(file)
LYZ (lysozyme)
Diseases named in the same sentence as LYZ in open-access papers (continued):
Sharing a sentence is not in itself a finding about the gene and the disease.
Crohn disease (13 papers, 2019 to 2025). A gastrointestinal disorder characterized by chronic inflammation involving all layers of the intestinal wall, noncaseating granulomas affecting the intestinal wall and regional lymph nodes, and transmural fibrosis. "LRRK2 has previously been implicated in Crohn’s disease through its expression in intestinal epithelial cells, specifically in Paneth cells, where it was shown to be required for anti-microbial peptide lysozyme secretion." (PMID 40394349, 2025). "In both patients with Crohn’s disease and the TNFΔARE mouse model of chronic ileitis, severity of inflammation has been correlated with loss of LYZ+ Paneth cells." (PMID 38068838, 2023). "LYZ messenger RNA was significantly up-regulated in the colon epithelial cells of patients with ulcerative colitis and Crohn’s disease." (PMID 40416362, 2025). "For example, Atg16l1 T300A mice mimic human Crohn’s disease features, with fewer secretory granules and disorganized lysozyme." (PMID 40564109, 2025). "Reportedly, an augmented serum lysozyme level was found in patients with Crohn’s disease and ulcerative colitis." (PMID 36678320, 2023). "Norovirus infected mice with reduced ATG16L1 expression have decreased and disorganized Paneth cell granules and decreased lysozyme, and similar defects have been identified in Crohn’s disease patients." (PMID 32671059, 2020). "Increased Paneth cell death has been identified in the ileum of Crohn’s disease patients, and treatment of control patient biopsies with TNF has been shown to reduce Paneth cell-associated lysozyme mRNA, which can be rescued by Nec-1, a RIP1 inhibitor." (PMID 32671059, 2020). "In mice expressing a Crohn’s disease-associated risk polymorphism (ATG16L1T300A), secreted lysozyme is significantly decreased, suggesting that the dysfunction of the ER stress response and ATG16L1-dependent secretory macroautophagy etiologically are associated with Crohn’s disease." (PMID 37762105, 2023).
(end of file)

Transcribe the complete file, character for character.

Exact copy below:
LYZ (lysozyme)
Diseases named in the same sentence as LYZ in open-access papers (continued):
Sharing a sentence is not in itself a finding about the gene and the disease.
Crohn disease (13 papers, 2019 to 2025). A gastrointestinal disorder characterized by chronic inflammation involving all layers of the intestinal wall, noncaseating granulomas affecting the intestinal wall and regional lymph nodes, and transmural fibrosis. "LRRK2 has previously been implicated in Crohn’s disease through its expression in intestinal epithelial cells, specifically in Paneth cells, where it was shown to be required for anti-microbial peptide lysozyme secretion." (PMID 40394349, 2025). "In both patients with Crohn’s disease and the TNFΔARE mouse model of chronic ileitis, severity of inflammation has been correlated with loss of LYZ+ Paneth cells." (PMID 38068838, 2023). "LYZ messenger RNA was significantly up-regulated in the colon epithelial cells of patients with ulcerative colitis and Crohn’s disease." (PMID 40416362, 2025). "For example, Atg16l1 T300A mice mimic human Crohn’s disease features, with fewer secretory granules and disorganized lysozyme." (PMID 40564109, 2025). "Reportedly, an augmented serum lysozyme level was found in patients with Crohn’s disease and ulcerative colitis." (PMID 36678320, 2023). "Norovirus infected mice with reduced ATG16L1 expression have decreased and disorganized Paneth cell granules and decreased lysozyme, and similar defects have been identified in Crohn’s disease patients." (PMID 32671059, 2020). "Increased Paneth cell death has been identified in the ileum of Crohn’s disease patients, and treatment of control patient biopsies with TNF has been shown to reduce Paneth cell-associated lysozyme mRNA, which can be rescued by Nec-1, a RIP1 inhibitor." (PMID 32671059, 2020). "In mice expressing a Crohn’s disease-associated risk polymorphism (ATG16L1T300A), secreted lysozyme is significantly decreased, suggesting that the dysfunction of the ER stress response and ATG16L1-dependent secretory macroautophagy etiologically are associated with Crohn’s disease." (PMID 37762105, 2023).